Friday, February 12, 2016

The Best Chocolate For Your Valentine, and a decadent chocolate drink

By Keri Foy

Tiramisu and (back) Red Velvet individual cakes from Ghyslain Chocolates. Photos by Melissa Donald


Want to splurge on some great chocolate but not sure what to do? Working with chocolate is an art form. It takes skill, a little book knowledge, and a lot of practice. Lucky for you, we’ve assembled a panel of experts to give you unbelievable insight into the power of cocoa.


Bourbon balls from Muth's candy.



Varying flavors of heart chocolates from Ghyslain.
Left clockwise: Bananas Foster cake, Macaroon cake, Sacner cake (chocolate raspberry) all from Ghyslain.

Q: Best chocolate to give to your sweetheart on Valentine’s Day?

Barbara Turner: Buy local! In Louisville, I like Cellar Door Chocolates.

Belita McDonald: A beautifully wrapped chocolate lying on a pillow.

Sabrina Hannah: My husband prefers milk chocolate, so I usually get him something mint- or chocolate-filled. For my three boys, we usually get mixed chocolates. They enjoy discovering the different fillings.

Sarah Vories: Their favorite! If you don’t know what they like, give them bourbon balls and turtles. Those are pretty manly candies. Guys like nuts.

Susan Maurais: Ghyslain coffee chocolate.

Muth's chocolate candy box. 

Pot de Creme made by Barbara Turner.
Try a chocolate buffet at a party using items like these truffles from Ghyslain.


Q: How to make a good chocolate drink?

Barbara: Heat a cup full of milk with a handful of chocolate chips and a pinch of cayenne pepper. Stir and enjoy.

Belita: A classic chocolate martini: 1½ ounces chocolate liquor, 1½ ounces crème de cacao, ½ ounce vanilla vodka, and 2½ ounces half-and-half. Shake well with ice, and strain into a martini glass rimmed with chocolate syrup or sweetened cocoa.

Sabrina: If you are using cocoa powder for drinks, add a small amount of liquid initially and form a paste before adding the remaining liquid. This will help prevent dry powder in your final beverage. For a more intense chocolate flavor, try cocoa dissolved in hot water with your choice of sweetener. Or for a rich and creamy drink, dissolve a finely chopped bar of chocolate in milk. My favorite way to drink chocolate is a chocolate stout or porter.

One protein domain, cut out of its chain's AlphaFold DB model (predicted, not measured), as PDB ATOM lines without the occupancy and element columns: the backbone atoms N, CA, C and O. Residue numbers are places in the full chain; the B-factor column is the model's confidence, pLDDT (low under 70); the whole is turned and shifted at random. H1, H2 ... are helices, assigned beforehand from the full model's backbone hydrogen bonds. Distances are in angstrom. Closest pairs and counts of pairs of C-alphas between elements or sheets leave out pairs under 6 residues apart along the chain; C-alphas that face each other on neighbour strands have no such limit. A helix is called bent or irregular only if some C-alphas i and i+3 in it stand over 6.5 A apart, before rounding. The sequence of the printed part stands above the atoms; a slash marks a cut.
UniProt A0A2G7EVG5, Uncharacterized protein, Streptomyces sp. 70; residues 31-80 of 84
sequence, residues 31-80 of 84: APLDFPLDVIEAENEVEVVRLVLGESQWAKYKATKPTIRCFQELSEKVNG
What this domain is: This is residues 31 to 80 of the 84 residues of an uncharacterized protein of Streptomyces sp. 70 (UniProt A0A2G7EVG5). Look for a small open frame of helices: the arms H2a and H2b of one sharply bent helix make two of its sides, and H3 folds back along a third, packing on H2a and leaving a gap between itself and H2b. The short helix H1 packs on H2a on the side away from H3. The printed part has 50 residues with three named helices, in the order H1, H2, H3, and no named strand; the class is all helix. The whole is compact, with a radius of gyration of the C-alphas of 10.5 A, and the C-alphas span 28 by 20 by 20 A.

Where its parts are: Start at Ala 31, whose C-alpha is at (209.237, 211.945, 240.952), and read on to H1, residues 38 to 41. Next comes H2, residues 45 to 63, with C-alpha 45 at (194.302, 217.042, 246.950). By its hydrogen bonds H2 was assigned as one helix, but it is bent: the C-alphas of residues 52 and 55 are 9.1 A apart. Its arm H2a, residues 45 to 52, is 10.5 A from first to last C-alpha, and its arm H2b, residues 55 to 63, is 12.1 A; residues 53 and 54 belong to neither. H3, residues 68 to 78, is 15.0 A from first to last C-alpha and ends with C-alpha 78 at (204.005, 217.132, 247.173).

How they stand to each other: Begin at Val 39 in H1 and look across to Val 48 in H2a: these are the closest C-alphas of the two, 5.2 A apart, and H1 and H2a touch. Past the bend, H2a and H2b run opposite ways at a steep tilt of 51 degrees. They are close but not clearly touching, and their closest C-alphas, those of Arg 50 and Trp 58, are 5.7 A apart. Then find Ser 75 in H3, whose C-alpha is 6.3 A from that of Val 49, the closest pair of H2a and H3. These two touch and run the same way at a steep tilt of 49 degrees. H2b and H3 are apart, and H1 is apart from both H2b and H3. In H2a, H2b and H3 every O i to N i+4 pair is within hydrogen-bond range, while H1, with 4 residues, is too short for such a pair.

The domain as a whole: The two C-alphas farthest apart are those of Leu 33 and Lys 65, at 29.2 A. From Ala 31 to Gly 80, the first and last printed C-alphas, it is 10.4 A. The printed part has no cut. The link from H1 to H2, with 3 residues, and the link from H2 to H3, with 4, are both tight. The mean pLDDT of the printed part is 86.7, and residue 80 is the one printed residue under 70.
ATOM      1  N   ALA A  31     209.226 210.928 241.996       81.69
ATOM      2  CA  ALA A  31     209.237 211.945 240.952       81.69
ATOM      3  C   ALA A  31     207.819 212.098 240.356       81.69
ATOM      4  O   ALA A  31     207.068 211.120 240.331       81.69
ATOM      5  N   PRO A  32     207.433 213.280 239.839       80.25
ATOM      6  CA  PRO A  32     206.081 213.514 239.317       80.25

Sarah: Use a good cocoa powder to make hot chocolate.

Susan: Use Valrhona gourmet chocolate. Make certain the chocolate is melted evenly and not burnt. Add it to your beverage slowly.

(L-R) Sabrina Hannah, principal engineer – food science at GE Appliances; Sarah Vories, manager at Muth’s Candy (“I’ve been here since I was an infant … after school … my whole life. This is my future and my kids’ future. It’s more than chocolate."; Barbara Turner, pastry chef at Butchertown Grocery restaurant and previous chef instructor at Sullivan University; Belita McDonald, owner of Derby City Chocolates; Susan Maurais (not pictured), owner of Ghyslain Chocolatier.








Q: What chocolate is best to use when cooking? Any other tips for cooking with chocolate?

Barbara: For candies, get a high-quality couverture chocolate with a high percentage of cocoa butter.

Belita: For chili or mole sauce, I use Hershey's Special Dark Cocoa. Try it — you'll thank me. To melt chocolate, use a heavy glass bowl and microwave at half power.

Sabrina: I use unsweetened, solid chocolate and cocoa powder (natural or Dutch-processed). Cocoa powder has good flavor intensity, but pay attention to the type for which the recipe calls. Dutch-processed and natural cocoa aren’t interchangeable because they have different acidities.

Sarah: The best weather to work with chocolate is low humidity, sunny, and 70 degrees.

Susan: Use Valrhona. Melt in a microwave in 30-second intervals, stirring each time.

Top left: Sabrina Hannah makes a variety of chocolate treats. 


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